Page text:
Strive for the Kingdom
Therefore do not worry, saying, ‘What will we eat?’ or ‘What will we drink?’ or ‘What will we wear?’ For it is the Gentiles who strive for all these things; and indeed your heavenly Father knows that you need all these things. But strive first for the kingdom of God and his righteousness, and all these things will be given to you as well. “So do not worry about tomorrow, for tomorrow will bring worries of its own. Today’s trouble is enough for today.” (Matthew 6:31-34)
As we anticipate the new year, perhaps a new life or a return to the normality of life, let’s look back on 2020. It has been one of the most difficult years, affecting all lives… health, business, employment, politic, school, church, family, travel, relationship and so forth…everywhere. In time of trials and desperation, many looked for their own way or take matters into their own hands and ignore what was best for all. Not everyone agreed to or welcomed the Governor’s Safe at Home Order or the Bishop’s recommendation for suspending in-person worship. With the pandemic, the election and racial injustice, the year brought more sufferings, griefs and divisiveness than any other year in my 42 years of life as a citizen of this country, and perhaps, in our church and family life.
Looking forward to 2021, I hope and pray for a better tomorrow. I will be open to Bishop Jung’s vision for radical inclusion and racial justice in the life of our church and nation. There will still be worries, concerns with food and shelter, health and suffering, church and denominal division, racial injustice and radical inclusion, division and the uncertain future. But we are told, “Do not worry about tomorrow,” for God will take care of tomorrow for us. All that God asks from us in the New Year is to "strive first for the kingdom of God and his righteousness, and all (will be well) these things will be given to you as well."
I think there is benefit for us to meditate on what it means for us to strive first for the Kingdom of God for this coming year. Perhaps, it is God asking for us to put our trust in God’s care and healing for us, or for us to make God’s priorities and vision our priorities and vision, or to live in peace and be reconciled with one another as we live and serve God in the world. For John Wesley, this also means for us "to do no harm, do good, and to live in love with God and our neighbors." I pray that we will strive for these noble things as we meditate on how to live and make our resolutions for the New Year.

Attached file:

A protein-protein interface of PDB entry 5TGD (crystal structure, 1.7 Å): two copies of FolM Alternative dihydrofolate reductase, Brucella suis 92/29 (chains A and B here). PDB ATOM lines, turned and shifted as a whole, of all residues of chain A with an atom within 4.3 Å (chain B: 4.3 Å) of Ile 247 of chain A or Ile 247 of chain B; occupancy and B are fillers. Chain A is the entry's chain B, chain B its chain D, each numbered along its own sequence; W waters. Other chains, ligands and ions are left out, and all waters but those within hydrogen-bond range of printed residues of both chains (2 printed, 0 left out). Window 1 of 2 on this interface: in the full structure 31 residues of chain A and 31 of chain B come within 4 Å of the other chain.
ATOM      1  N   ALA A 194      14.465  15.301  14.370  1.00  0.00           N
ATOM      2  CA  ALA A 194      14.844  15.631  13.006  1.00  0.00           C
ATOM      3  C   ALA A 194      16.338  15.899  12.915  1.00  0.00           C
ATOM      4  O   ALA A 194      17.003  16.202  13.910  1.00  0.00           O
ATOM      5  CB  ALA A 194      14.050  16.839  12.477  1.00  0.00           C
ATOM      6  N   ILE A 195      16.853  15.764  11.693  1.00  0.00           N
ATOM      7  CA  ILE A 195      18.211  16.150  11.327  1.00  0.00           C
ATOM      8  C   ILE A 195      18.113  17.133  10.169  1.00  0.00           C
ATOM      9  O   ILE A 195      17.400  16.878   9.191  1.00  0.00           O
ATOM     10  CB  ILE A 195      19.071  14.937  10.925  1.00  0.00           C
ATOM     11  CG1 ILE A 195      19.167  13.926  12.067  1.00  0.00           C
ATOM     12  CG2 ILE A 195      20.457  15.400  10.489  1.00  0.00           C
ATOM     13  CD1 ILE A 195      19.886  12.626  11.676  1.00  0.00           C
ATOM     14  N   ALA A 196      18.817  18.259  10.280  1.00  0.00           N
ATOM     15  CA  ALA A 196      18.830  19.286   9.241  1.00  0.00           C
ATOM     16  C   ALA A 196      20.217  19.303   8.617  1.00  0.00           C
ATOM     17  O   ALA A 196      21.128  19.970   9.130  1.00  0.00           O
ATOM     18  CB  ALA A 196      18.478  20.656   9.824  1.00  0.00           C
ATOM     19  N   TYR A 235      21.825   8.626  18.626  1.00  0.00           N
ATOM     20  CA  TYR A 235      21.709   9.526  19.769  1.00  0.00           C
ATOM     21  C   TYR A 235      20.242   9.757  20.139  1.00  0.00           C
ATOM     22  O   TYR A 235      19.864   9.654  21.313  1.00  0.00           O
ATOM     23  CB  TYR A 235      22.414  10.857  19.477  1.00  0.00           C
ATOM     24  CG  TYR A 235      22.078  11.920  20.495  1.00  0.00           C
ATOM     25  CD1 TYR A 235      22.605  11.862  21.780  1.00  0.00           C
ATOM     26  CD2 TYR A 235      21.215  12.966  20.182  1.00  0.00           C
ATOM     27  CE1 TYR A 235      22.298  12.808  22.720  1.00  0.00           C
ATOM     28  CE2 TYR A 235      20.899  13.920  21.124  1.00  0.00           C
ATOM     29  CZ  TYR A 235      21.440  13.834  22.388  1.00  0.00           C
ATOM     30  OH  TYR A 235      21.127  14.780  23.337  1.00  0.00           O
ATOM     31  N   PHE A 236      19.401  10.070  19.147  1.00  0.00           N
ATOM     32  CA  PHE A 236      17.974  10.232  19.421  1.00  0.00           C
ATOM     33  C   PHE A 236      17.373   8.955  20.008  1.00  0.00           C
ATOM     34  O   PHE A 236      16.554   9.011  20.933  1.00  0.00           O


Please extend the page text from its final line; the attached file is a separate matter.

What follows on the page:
Creator of heavens and earth, you give us the seasons and the days, the months and the years, for us to live. Forever we are grateful. Thank you even for this difficult year of 2020 and for the blessing of the coming year. Bless us with your vision about how we can strive and live for your kingdom in our lives and for your church and the world. Amen.
May this devotion provide you with a moment of faithful reflection and care. You are involved in ministries of justice and witness, in ministries of standing up and standing with people working to create better systems and communities, in ministries of learning and searching and researching to become more aware and awakened, more technologically savvy and proficient, more virtually and personally present in your churches and communities and world. Each of us who serve as members of your Wisconsin Cabinet write these devotions in grateful prayer for you – for sustenance and buoyancy, for strength and courage, for safety and just actions, and for faith and love to be full and fulfilled in your daily lives. God’s grace and blessings, God’s challenge and healthy discomfort, God’s Spirit and energy be with you, in the hope Christ offers us all.